Most of the authors we will read in the first three weeks were self-consciously opposed to the natural law tradition. So we began with a quick overview of natural law.
Megan identified the main reason why something like natural law is appealing. We expect judges to do at least two things: interpret the law and reach just or fair decisions. When the written statutes don’t themselves get the judges to the just result, most of us expect judges to fill in the blanks. That’s the lesson of the case of Elmer, the man who poisoned his grandfather and sought to inherit his grandfather’s estate. We expect judges hearing that case to take “no one should profit from their own wrongdoing” to be a par of the law that they interpret, even if it isn’t explicitly written down.
Meredith pressed the most important objection against this way of thinking. How are the value judgments that are part of the law distinguished from those that are not? And do we trust judges to adhere to the line?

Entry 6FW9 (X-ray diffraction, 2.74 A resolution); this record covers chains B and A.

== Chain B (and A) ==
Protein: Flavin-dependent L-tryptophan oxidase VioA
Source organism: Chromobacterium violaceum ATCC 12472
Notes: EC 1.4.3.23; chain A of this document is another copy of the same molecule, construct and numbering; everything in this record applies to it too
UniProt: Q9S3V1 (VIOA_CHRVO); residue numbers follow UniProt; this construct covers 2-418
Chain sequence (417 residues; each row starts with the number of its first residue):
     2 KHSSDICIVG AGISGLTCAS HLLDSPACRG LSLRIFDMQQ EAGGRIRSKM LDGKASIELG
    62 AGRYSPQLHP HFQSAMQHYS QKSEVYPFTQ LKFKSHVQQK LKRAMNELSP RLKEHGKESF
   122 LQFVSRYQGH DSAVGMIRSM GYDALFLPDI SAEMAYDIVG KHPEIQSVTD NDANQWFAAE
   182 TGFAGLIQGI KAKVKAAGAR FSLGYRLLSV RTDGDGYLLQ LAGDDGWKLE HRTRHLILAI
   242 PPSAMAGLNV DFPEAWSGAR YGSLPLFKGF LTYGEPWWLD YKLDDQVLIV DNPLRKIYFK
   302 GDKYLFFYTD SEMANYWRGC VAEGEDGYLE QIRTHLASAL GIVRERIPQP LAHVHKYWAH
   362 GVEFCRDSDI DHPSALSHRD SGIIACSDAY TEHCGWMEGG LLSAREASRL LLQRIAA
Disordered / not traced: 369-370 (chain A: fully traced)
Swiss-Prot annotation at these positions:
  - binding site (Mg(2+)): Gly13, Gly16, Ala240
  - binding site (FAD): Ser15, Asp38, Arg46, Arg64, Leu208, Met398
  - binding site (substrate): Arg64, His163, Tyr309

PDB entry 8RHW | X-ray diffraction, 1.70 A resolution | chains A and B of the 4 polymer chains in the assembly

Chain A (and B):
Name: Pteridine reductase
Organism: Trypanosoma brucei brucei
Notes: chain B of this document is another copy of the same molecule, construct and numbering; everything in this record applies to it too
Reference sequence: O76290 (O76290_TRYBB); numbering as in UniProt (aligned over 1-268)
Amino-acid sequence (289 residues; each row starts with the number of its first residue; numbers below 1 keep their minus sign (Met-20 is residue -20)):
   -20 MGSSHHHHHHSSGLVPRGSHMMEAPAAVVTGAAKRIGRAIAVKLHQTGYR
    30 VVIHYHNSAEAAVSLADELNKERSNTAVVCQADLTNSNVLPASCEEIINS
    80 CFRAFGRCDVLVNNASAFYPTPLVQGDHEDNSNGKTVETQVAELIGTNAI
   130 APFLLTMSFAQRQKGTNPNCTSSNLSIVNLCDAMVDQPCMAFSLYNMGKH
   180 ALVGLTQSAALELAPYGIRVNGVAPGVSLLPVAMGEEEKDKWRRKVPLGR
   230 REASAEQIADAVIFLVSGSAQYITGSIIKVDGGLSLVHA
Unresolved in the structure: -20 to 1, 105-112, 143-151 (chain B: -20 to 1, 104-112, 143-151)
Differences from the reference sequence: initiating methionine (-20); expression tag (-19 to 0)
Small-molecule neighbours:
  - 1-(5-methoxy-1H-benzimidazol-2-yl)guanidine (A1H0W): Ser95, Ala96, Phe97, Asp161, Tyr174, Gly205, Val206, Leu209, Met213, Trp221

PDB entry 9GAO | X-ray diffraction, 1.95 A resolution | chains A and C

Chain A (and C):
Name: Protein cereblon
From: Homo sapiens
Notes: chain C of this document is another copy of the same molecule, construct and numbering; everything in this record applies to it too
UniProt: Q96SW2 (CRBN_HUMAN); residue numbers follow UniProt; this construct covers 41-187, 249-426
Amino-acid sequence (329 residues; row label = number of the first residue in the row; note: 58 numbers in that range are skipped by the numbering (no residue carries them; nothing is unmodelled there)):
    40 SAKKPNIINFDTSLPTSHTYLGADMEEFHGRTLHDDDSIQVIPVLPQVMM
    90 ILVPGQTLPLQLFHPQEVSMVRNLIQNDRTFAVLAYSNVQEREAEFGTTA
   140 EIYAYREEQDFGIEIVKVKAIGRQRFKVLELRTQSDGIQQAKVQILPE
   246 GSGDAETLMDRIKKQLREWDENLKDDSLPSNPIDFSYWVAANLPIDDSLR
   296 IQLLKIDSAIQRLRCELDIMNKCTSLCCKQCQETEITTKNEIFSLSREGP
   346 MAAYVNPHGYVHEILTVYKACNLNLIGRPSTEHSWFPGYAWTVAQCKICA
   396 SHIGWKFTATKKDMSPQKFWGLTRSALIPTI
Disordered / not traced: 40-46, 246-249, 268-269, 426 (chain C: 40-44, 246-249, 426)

The handout was meant to illustrate another problem with the natural law tradition. The idea that there is a law of nature fits most comfortably with either religious traditions or with a view of the natural world that attributes goals to the nature of things. The former is not an accepted basis for the law in most modern societies and the latter was largely displaced by the scientific revolution in the seventeenth century.
That said, Fuller’s modest statement at the end of the handout is interesting: it does seem to show that there are some norms or values that are inherent in the law. And the religious may argue that the attempt to arrive at a secular understanding of law and morality is a mistake.